Hughes’ coming-of-age novel, set in the early ’80s, follows a young man’s brokenhearted road trip.
After a crushing breakup with his girlfriend, Collette, 20-something Mike Hogan decides to abandon his Hollywood dreams and flee. Pals Declan and Lewis—no fans of the City of Angels—join him, and the trio leave their humdrum jobs to drive across the United States, crashing with old friends along the way, with the eventual goal of flying to London to continue their trek across Europe. But really, the goal is to experience the voyage itself: “All of us looking for something that we couldn’t put into words.” As they set out on the open road, Mike ruminates on his childhood in Lowell, Massachusetts, and his college days in the nearby town of Amherst. He also mourns his dead relationship. Attentive to an ever changing landscape, Mike punctuates his reverie with rock songs from America and Britain: “Music was the soundtrack of my life. Through all of the good times it played in the background hum of my mind…the ups, the downs. How it wrenched at my heart. Was everybody like this?” Eventually making his way back to Lowell, Mike begins to reconsider the ultimate destination of his journey. As a prose stylist, debut author Hughes displays significant talent, detailing multihued scenes on a state-by-state tour (“Driving north now, our day was filled with Caribbean colors, with the waves still assaulting the cliffs below us as we drove on. We listened to more rock and roll music”). However, these moments, though beautifully rendered, rarely seem to move the central plot forward. The result is that the book often feels more like a diary than a novel, and the formidable trek across the continent feels oddly uneventful.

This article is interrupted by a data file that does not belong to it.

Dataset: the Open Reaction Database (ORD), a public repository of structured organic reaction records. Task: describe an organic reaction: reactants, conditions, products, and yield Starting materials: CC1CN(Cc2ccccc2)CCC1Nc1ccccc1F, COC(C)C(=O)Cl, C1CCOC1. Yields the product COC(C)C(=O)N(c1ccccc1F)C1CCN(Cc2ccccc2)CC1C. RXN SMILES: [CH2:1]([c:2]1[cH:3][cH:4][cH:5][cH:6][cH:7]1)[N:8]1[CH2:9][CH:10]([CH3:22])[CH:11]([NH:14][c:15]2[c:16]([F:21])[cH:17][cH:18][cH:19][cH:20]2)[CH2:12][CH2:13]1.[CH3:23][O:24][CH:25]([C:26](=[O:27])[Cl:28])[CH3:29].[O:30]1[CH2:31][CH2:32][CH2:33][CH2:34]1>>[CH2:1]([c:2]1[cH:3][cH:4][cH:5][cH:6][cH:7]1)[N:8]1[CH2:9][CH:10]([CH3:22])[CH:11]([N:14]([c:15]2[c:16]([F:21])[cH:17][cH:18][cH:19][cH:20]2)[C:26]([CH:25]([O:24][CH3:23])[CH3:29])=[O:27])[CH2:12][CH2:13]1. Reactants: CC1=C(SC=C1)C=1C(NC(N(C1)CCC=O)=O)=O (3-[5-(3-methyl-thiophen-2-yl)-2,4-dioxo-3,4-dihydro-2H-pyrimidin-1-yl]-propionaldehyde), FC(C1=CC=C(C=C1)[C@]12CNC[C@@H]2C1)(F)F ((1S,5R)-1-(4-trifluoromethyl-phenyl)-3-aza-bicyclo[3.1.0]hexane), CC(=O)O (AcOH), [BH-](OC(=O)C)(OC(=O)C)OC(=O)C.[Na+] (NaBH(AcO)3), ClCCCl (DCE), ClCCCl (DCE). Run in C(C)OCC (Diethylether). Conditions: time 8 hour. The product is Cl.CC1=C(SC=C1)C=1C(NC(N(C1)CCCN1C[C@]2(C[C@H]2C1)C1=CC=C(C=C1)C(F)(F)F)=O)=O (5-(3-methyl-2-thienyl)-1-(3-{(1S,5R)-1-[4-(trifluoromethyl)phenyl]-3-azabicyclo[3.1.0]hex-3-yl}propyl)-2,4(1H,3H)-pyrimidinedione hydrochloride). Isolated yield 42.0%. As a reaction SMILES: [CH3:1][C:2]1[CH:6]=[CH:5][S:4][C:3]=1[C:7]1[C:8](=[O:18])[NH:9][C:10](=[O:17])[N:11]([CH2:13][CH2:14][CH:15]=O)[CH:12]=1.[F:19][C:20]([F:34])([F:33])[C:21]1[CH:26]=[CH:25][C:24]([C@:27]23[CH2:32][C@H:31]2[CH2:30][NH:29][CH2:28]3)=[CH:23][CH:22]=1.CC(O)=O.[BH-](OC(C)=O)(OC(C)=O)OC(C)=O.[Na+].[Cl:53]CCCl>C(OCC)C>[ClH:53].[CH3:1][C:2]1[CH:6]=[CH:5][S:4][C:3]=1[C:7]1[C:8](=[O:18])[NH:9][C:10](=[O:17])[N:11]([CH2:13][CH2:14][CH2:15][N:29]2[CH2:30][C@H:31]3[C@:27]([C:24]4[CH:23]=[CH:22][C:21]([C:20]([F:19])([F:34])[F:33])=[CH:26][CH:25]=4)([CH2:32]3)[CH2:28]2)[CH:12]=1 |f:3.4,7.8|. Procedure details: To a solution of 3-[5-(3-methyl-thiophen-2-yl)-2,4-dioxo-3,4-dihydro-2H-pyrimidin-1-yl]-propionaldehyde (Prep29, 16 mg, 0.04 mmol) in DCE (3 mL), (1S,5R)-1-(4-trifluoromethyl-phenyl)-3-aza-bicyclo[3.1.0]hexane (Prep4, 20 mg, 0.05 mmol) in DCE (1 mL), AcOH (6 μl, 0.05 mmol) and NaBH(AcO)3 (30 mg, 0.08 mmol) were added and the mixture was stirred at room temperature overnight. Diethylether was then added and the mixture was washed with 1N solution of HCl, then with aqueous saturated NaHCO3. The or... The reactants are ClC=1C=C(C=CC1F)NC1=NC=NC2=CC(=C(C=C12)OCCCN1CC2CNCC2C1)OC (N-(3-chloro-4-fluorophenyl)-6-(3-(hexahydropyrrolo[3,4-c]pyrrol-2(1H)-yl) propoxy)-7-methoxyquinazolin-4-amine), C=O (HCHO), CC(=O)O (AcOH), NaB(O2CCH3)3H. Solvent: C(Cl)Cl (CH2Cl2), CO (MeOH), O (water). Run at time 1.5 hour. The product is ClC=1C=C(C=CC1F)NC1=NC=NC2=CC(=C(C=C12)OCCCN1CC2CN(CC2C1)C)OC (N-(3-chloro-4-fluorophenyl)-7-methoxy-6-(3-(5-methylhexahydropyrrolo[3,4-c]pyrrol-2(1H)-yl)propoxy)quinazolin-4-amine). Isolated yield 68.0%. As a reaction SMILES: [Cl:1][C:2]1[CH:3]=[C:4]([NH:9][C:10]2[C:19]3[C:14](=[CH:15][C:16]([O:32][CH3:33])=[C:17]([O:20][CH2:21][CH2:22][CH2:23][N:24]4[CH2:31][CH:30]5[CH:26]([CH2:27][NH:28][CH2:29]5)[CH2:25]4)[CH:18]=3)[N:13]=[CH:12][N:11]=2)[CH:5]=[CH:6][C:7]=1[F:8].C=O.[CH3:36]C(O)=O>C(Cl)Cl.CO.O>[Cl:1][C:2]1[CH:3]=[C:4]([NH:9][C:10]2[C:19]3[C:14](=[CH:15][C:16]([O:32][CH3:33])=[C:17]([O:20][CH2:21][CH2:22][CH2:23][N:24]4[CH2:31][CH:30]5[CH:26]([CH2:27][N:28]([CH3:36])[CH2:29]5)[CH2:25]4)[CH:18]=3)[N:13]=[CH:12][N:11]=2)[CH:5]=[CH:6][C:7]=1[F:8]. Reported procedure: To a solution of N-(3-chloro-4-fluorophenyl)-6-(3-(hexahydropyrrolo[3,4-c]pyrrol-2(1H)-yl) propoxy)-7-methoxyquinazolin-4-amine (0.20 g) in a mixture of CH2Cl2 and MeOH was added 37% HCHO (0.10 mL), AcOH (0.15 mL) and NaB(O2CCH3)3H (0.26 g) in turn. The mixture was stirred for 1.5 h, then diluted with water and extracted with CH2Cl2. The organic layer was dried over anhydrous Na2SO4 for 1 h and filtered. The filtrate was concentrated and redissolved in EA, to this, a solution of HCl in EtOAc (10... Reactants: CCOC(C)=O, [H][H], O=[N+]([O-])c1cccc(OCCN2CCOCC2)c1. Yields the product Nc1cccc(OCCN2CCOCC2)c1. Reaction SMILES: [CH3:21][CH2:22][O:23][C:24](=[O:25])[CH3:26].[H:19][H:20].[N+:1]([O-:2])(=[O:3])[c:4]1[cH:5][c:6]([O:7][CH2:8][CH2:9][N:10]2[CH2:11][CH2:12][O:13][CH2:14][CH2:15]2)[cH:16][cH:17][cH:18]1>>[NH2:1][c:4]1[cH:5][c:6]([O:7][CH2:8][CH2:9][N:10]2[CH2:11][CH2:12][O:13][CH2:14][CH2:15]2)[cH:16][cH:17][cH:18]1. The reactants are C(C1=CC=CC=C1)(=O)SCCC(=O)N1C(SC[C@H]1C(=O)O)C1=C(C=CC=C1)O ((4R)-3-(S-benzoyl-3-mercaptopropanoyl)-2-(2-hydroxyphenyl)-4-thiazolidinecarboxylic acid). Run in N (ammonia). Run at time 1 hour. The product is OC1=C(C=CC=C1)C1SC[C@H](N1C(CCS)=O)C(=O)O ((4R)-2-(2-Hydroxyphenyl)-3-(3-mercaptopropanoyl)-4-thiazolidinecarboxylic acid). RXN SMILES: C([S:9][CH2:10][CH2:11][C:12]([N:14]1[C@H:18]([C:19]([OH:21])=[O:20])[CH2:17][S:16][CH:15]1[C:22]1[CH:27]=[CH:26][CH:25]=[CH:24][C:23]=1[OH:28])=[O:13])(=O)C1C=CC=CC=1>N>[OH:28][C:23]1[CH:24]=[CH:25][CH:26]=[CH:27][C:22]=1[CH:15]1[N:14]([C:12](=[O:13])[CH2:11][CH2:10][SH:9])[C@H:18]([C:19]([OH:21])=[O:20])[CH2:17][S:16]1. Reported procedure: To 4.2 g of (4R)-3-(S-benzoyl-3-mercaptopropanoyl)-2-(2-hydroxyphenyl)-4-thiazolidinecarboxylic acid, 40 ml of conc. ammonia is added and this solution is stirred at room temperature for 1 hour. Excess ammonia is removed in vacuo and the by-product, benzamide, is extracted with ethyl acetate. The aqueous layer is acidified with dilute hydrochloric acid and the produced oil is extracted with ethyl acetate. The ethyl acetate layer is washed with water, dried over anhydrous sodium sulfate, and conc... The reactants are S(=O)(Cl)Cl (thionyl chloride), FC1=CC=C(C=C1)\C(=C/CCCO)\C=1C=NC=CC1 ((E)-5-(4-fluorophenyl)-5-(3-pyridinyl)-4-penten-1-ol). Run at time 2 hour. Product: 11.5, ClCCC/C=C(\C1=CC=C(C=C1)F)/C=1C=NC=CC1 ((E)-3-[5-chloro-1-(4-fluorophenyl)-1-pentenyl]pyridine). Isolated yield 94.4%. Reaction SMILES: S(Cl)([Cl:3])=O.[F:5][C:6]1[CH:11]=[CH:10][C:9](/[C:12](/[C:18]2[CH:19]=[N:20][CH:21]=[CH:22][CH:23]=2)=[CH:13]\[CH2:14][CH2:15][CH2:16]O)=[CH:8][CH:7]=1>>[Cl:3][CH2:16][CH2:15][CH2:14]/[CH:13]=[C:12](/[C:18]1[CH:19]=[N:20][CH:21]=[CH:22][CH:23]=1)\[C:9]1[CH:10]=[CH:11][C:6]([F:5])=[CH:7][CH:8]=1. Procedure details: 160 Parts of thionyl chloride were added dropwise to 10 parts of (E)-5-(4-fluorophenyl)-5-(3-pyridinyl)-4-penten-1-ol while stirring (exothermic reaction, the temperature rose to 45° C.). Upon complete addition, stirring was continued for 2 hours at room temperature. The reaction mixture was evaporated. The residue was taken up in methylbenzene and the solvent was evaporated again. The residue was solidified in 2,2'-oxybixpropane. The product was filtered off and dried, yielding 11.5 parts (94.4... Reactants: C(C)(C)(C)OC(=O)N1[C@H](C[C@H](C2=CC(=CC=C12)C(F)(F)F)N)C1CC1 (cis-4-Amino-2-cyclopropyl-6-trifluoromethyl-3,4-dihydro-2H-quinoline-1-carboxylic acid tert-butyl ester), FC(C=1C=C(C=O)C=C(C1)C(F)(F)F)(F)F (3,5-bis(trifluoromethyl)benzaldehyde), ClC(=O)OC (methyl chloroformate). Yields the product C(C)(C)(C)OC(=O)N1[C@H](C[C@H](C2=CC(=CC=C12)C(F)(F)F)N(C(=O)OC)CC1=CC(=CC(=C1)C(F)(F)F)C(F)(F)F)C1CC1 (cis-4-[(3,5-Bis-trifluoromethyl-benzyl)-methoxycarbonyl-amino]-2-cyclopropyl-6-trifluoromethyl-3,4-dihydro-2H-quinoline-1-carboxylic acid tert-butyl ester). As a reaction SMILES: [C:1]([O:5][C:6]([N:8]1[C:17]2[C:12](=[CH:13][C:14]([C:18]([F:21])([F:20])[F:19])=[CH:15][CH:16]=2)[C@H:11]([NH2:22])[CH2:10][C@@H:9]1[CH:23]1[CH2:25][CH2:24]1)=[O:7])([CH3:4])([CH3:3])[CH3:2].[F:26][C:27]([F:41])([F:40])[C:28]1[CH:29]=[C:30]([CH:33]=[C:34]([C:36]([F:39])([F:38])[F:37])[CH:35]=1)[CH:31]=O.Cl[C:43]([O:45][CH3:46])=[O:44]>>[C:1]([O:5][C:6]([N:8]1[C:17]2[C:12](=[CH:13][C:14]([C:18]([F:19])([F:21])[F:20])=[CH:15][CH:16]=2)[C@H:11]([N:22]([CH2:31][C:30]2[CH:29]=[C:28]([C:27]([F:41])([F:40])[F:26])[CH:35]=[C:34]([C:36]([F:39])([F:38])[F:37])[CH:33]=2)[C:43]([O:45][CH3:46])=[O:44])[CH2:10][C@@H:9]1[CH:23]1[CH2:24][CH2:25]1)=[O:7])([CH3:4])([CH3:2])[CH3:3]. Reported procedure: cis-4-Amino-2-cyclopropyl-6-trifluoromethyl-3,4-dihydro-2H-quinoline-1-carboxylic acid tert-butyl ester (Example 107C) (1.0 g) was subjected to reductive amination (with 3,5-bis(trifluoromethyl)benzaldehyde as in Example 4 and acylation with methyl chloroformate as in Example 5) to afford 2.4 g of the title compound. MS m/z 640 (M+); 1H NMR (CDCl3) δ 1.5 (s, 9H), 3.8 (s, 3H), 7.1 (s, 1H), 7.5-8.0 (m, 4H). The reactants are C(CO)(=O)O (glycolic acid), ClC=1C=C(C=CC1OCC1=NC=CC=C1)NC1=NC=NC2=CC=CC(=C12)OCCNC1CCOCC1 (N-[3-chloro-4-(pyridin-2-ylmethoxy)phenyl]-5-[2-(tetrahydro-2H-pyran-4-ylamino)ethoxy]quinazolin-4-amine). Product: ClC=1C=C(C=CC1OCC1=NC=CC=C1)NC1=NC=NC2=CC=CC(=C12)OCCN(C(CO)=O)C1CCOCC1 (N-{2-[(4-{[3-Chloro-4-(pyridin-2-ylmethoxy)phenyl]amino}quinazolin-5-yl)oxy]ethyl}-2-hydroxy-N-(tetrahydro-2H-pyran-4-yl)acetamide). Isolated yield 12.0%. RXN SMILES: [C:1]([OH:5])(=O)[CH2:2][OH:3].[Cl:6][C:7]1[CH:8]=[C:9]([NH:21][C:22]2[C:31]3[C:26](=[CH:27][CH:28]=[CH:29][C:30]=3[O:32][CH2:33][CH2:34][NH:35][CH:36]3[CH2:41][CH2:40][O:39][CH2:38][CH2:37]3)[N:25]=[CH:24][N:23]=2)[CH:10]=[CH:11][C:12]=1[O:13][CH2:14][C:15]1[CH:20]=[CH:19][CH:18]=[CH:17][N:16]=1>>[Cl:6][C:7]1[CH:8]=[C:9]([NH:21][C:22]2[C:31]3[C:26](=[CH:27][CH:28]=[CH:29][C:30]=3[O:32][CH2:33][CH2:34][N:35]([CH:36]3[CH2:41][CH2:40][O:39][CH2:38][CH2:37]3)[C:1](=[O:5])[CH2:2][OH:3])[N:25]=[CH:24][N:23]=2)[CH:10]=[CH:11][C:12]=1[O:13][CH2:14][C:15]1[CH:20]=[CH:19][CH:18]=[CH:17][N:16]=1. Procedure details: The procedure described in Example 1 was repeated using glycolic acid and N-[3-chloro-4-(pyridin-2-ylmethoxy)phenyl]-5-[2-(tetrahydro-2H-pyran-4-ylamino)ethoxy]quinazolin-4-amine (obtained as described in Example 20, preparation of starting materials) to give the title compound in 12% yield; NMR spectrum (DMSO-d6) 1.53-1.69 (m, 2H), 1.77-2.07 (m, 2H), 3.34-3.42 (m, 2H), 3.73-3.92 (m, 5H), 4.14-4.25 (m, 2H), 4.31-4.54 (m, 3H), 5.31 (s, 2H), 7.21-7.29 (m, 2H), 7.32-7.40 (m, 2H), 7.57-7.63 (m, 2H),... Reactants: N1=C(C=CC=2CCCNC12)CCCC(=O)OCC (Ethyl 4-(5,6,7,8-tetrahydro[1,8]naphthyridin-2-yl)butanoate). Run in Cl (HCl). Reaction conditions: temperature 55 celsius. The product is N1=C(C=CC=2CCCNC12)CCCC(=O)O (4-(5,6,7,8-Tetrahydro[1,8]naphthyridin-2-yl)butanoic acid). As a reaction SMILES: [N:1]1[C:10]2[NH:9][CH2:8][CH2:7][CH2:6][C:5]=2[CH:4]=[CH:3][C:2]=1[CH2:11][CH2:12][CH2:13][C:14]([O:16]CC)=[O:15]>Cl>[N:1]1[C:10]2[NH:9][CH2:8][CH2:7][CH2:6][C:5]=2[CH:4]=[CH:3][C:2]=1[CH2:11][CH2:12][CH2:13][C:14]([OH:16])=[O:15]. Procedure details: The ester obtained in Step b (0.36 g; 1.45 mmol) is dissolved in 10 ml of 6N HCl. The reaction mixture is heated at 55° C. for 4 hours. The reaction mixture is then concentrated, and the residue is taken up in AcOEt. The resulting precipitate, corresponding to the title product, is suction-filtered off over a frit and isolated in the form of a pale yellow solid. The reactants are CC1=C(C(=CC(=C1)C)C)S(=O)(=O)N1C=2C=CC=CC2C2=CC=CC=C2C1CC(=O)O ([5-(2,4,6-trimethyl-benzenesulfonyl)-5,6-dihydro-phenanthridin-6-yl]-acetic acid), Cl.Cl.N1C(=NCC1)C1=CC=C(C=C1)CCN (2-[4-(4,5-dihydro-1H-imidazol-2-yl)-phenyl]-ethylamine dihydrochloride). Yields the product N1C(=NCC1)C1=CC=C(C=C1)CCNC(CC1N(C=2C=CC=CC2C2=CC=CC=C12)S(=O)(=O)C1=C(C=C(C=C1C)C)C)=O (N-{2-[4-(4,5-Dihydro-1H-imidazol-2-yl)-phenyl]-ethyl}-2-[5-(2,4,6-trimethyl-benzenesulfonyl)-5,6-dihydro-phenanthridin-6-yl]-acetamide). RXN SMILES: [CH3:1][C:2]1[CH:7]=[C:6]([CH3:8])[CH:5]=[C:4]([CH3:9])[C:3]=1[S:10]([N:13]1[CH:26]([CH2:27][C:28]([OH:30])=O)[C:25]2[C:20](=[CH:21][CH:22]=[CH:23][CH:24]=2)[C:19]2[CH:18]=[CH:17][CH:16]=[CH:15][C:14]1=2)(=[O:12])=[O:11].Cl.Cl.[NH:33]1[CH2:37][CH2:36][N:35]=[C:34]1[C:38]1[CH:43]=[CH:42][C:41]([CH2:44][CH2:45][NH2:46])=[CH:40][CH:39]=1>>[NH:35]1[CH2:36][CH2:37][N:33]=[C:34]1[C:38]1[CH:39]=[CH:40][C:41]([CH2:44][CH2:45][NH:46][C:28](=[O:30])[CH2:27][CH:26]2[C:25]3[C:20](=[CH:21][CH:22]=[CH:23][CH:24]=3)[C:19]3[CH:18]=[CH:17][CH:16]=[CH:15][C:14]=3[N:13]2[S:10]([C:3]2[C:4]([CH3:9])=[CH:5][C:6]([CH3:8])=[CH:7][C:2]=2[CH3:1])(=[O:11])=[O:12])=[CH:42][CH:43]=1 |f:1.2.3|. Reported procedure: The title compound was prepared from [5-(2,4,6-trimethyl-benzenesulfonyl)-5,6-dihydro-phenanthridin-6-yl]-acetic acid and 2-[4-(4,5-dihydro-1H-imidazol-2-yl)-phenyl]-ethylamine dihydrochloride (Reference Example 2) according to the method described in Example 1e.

A meandering road novel; full of bright details but never quite manages to go anywhere.